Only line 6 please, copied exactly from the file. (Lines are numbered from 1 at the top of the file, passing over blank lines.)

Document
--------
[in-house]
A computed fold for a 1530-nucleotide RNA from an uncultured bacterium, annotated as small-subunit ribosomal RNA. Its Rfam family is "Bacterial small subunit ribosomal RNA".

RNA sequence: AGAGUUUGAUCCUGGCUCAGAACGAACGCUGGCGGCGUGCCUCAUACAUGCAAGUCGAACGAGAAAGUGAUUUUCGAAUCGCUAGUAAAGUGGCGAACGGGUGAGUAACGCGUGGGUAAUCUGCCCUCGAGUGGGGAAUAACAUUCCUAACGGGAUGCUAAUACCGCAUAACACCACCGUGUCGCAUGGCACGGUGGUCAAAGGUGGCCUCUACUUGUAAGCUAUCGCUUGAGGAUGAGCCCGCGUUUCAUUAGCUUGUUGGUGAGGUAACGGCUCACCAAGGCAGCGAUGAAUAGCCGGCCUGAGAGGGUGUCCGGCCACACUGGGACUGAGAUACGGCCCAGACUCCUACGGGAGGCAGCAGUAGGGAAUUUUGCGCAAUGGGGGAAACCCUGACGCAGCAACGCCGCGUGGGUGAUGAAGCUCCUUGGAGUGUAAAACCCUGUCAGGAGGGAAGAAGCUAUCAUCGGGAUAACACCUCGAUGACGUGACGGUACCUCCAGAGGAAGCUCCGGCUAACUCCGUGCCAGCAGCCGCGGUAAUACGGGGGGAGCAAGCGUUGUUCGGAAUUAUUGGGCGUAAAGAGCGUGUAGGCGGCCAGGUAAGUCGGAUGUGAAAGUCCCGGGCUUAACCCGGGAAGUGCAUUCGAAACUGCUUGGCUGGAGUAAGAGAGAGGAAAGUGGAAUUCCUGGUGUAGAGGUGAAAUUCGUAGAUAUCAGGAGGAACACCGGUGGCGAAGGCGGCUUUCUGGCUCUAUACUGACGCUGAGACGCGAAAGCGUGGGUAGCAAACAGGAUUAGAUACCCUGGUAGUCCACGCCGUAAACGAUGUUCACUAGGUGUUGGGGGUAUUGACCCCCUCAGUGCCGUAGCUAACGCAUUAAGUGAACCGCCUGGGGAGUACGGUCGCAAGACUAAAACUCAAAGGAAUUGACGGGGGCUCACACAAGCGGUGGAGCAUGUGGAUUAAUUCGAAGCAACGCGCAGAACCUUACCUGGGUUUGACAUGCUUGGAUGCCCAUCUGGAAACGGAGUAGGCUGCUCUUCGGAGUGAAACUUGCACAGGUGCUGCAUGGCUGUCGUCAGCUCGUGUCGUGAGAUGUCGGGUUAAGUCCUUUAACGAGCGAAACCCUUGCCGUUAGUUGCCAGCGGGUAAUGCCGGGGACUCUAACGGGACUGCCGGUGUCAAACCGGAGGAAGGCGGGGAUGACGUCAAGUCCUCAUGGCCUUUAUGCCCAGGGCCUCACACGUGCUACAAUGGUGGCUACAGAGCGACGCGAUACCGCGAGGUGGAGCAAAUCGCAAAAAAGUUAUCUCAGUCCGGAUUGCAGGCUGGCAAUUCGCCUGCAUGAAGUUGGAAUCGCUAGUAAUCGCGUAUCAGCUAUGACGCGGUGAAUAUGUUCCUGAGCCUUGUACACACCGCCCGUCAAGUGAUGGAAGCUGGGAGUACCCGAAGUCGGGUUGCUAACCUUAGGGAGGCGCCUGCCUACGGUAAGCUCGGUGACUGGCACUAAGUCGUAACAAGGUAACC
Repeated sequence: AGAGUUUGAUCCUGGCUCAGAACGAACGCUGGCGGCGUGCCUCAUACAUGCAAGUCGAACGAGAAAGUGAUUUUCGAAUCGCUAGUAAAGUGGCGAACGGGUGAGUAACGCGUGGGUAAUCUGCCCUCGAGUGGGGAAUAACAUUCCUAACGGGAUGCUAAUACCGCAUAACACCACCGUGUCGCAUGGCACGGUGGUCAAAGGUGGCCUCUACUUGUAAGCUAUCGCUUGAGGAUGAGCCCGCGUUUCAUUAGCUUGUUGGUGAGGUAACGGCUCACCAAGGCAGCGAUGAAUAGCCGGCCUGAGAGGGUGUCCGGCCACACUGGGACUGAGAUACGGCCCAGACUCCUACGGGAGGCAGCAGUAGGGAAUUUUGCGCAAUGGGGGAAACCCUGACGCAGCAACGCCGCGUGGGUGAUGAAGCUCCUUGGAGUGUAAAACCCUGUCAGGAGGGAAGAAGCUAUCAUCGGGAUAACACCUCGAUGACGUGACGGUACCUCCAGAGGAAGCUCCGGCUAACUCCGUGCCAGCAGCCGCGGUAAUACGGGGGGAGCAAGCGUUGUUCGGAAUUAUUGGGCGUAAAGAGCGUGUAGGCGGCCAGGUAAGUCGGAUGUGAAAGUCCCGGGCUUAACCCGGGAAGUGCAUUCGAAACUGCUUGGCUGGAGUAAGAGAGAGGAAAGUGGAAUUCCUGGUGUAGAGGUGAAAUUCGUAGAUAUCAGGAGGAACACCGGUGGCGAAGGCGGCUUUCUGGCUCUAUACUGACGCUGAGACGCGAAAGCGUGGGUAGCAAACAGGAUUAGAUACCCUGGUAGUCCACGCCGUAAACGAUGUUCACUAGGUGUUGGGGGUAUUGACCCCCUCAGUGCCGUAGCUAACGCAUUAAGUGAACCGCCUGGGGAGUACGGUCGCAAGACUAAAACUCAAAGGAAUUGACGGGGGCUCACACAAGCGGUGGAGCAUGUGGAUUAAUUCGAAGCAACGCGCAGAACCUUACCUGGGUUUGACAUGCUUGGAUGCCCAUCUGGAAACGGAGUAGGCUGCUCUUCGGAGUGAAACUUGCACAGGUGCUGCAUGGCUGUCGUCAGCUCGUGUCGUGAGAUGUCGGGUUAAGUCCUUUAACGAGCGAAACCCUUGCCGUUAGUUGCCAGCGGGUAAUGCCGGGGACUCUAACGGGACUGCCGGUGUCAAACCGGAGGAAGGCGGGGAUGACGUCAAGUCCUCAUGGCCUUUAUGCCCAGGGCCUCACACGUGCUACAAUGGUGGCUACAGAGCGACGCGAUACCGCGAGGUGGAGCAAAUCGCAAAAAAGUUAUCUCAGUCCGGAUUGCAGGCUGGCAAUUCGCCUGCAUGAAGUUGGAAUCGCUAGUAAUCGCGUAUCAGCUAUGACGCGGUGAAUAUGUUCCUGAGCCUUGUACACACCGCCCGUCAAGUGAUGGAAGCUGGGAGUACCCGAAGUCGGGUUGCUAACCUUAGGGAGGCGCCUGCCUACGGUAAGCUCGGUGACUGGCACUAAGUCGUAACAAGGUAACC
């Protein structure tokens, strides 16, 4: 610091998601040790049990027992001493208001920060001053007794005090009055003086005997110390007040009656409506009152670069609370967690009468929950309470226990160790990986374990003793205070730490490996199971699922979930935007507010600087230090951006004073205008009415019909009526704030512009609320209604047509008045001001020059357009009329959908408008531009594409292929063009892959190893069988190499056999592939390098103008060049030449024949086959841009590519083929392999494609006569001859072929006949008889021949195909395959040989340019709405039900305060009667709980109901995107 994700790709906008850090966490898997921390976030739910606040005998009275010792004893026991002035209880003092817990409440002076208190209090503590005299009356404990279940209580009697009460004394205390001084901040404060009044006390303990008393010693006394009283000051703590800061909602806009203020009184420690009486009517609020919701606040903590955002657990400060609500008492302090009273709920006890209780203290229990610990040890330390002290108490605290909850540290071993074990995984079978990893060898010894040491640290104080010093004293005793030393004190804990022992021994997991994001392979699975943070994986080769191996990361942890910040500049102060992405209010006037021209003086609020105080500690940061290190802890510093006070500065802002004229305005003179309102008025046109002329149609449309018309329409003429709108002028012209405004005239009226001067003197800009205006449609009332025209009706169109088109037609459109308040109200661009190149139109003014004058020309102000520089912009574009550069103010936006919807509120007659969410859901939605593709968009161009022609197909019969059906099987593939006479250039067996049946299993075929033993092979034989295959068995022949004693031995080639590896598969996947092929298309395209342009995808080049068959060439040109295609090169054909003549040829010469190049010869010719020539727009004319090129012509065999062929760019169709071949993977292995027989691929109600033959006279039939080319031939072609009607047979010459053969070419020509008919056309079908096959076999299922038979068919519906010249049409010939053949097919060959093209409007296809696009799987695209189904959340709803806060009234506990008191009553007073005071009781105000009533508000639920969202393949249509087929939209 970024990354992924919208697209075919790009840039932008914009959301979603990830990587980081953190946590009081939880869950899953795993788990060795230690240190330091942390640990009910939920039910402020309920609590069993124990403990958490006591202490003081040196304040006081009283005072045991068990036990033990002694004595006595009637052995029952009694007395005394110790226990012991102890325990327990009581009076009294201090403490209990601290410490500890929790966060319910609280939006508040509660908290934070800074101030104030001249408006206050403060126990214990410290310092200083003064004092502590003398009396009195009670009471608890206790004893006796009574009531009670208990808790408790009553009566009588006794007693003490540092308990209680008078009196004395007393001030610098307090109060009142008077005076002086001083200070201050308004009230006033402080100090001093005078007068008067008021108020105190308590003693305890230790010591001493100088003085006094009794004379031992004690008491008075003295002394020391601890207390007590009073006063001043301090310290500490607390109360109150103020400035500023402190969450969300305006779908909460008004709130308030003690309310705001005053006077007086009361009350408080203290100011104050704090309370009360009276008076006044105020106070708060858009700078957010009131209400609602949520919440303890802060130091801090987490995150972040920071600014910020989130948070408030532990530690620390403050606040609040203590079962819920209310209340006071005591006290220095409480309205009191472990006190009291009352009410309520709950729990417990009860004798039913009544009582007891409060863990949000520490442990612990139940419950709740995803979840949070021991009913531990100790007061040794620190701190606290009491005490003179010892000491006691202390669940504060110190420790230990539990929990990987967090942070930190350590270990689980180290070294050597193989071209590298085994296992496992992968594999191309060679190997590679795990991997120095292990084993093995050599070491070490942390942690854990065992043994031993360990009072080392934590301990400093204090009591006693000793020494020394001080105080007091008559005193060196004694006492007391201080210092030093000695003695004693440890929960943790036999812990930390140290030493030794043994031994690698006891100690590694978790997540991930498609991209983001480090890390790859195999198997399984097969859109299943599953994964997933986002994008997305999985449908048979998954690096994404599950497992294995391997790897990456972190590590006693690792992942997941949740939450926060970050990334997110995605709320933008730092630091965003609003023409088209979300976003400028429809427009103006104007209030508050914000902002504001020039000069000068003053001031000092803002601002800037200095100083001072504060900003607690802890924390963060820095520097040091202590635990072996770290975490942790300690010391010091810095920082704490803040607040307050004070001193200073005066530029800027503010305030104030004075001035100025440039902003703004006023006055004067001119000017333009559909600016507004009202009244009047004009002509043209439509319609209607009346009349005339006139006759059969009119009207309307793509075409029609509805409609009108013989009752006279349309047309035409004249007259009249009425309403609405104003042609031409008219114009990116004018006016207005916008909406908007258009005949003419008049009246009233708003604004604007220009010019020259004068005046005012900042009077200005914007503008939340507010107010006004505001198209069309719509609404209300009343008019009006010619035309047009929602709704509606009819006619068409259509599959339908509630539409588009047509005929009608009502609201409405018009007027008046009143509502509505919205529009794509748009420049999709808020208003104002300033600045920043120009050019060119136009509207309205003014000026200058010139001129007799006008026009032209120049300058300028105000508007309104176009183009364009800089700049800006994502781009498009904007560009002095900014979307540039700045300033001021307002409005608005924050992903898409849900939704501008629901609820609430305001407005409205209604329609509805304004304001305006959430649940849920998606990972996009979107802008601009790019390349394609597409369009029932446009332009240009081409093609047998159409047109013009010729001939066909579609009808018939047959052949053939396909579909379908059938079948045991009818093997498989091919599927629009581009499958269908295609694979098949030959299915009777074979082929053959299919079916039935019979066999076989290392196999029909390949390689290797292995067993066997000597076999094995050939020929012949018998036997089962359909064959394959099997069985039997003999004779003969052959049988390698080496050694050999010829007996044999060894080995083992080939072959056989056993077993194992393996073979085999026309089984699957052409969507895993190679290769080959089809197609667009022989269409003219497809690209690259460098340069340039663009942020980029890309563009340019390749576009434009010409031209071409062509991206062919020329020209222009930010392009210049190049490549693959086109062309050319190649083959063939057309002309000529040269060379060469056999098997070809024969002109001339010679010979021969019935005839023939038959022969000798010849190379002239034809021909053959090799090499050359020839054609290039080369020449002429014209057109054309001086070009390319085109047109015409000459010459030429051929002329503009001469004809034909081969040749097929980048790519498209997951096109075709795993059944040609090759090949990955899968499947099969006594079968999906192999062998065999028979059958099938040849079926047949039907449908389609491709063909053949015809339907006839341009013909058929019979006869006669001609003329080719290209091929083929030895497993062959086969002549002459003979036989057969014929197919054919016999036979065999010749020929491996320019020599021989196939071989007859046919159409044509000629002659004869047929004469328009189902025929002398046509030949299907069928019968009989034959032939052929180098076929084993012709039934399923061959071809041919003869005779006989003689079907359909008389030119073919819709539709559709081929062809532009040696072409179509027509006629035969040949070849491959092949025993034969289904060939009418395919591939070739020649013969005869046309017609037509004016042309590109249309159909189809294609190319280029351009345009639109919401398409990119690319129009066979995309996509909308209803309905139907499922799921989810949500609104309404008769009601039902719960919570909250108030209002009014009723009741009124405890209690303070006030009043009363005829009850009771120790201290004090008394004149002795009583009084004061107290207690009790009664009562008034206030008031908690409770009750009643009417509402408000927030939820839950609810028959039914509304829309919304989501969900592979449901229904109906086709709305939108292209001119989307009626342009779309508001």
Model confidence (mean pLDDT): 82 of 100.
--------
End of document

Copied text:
Model confidence (mean pLDDT): 82 of 100.